Not all of the movies mentioned received some kind of theatrical or online release in 2016, though most of them did; a few may still be looking for distributors after making their festival rounds. Where I have previously written reviews of a movie (whether for Hammer to NailFilm Festival Today or this blog), the title of that movie is hyperlinked to my original review. If I only wrote a brief capsule review of a film after seeing it at a film festival, then I link to that write-up, however short it may be. Where I have not (yet) reviewed a film, I have hyperlinked the title to the movie’s Rotten Tomatoes page and written a (very) short description of it, just to explain what I admire (or don’t).

If a film that you, yourself, saw and liked is nowhere mentioned here, then it is possible that I did not see it (or saw it and liked it, but not enough to include among my favorites, or saw it and, of course, did not like it). As many films as I watch every year, I do not see everything; Swiss Army Man is but one example of a movie I missed. If you have questions about any omissions, feel free to comment and/or send me a note. And really, what separates the “Top 10” from the “runners-up” is very little.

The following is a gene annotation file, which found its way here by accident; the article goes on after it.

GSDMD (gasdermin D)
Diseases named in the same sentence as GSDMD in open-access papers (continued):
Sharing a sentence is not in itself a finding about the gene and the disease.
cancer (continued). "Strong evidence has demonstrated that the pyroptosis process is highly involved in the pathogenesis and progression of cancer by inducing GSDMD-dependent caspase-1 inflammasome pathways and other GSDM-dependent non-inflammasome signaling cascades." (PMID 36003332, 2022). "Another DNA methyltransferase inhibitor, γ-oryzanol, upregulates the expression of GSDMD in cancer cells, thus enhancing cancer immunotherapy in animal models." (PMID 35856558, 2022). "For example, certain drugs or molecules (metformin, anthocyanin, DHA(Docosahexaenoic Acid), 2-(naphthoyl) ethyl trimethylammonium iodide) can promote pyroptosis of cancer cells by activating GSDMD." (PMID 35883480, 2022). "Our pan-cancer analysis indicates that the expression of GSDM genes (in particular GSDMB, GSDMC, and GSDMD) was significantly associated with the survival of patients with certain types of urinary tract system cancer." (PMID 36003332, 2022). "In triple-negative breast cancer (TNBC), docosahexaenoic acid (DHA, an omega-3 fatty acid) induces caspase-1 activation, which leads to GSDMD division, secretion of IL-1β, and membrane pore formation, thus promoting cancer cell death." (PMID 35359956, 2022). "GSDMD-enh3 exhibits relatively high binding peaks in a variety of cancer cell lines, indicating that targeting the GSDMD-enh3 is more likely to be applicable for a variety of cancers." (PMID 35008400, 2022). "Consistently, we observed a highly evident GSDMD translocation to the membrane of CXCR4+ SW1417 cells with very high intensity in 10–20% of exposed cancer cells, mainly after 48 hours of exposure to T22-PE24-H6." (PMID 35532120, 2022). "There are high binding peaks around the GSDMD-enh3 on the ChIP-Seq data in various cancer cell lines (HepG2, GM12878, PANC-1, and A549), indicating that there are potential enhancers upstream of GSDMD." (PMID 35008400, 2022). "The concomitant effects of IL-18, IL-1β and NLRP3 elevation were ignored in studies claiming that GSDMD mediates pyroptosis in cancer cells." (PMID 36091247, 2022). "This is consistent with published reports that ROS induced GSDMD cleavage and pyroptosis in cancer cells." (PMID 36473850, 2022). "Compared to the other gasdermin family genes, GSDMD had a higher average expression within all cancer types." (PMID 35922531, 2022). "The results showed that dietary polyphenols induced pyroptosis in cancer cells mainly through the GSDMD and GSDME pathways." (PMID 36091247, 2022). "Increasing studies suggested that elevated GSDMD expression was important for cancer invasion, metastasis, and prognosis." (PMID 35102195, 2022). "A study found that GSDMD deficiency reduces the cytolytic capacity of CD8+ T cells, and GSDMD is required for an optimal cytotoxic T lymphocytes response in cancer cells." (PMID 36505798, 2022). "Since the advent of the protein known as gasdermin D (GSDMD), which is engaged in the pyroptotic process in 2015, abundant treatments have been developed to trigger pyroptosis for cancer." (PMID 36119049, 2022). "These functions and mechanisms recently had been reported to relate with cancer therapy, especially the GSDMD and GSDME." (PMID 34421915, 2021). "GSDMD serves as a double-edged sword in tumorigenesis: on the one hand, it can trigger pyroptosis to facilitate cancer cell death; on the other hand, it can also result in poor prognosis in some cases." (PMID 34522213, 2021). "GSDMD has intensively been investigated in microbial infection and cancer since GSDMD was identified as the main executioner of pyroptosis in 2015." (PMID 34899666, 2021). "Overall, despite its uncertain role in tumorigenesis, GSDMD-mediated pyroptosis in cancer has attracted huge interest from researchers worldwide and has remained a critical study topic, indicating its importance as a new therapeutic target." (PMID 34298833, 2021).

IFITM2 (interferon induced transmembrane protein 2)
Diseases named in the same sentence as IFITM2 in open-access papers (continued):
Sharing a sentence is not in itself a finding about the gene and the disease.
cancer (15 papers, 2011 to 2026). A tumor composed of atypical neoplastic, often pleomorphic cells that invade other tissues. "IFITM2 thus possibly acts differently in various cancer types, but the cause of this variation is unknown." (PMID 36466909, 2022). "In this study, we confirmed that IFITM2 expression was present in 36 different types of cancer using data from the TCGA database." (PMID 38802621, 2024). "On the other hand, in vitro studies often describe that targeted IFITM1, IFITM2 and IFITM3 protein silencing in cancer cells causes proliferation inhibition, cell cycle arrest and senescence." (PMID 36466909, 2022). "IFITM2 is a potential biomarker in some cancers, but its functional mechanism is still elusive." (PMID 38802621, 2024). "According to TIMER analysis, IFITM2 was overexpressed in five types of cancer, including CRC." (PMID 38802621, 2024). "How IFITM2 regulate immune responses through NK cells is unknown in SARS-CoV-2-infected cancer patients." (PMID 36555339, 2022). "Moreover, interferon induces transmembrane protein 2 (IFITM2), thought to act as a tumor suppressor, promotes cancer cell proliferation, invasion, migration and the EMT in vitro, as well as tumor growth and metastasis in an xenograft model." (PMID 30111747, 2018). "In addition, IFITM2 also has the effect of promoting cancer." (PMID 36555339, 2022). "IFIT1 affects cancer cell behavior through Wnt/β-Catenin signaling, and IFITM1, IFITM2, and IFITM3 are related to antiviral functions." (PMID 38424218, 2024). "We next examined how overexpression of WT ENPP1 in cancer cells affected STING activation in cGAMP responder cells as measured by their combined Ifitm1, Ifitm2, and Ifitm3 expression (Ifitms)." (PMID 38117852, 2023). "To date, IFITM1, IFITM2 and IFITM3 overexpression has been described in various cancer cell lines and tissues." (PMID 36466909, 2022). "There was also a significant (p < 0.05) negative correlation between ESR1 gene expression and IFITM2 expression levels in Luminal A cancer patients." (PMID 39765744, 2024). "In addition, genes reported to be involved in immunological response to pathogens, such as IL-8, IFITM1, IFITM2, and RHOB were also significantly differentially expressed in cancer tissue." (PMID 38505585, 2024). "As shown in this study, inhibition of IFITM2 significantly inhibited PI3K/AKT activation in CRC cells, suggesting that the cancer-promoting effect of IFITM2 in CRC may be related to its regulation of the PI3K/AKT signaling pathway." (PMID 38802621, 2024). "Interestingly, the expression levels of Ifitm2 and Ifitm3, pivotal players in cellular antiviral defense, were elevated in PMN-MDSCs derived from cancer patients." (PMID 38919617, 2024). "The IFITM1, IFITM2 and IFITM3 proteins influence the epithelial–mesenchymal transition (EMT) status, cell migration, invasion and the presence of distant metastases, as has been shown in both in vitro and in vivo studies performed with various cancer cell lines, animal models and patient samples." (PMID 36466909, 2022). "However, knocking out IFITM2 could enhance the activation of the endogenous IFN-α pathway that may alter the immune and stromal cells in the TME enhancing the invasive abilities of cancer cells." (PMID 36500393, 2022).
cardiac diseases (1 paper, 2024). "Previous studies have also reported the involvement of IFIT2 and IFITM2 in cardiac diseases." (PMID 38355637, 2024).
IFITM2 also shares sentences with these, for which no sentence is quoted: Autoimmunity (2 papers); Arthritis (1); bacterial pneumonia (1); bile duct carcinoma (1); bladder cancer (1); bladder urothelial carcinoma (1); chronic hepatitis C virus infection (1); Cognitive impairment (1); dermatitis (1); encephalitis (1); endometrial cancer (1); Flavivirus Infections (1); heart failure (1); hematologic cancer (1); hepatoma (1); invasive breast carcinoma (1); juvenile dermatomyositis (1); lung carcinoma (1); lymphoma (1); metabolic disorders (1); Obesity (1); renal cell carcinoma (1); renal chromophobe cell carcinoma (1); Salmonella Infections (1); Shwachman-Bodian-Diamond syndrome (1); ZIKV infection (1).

Enjoy! Over the next three weeks or so, as always, I will publish a separate list of the best acting and technical/artistic achievements of the year.

Top 10 Narrative Films of 2016 (in alphabetical order):

Best of 2016 Narratives Part 1

Best of 2016 Narratives Part 2

  1. Captain Fantastic
  2. Certain Women
  3. Hell or High Water
  4. La La Land
  5. Loving
  6. Manchester by the Sea
  7. Moonlight
  8. Rams
  9. Toni Erdmann – Perhaps excessively long (perhaps), this delightful German film is nevertheless a profound (and very entertaining) meditation on familial bonds that features one of the best uses of nudity to ever grace the silver screen.
  10. 20th Century Women – Mike Mills (Beginners) delivers a loving fictional portrait of his mother that is also a tribute to the strength of women, of all ages, everywhere.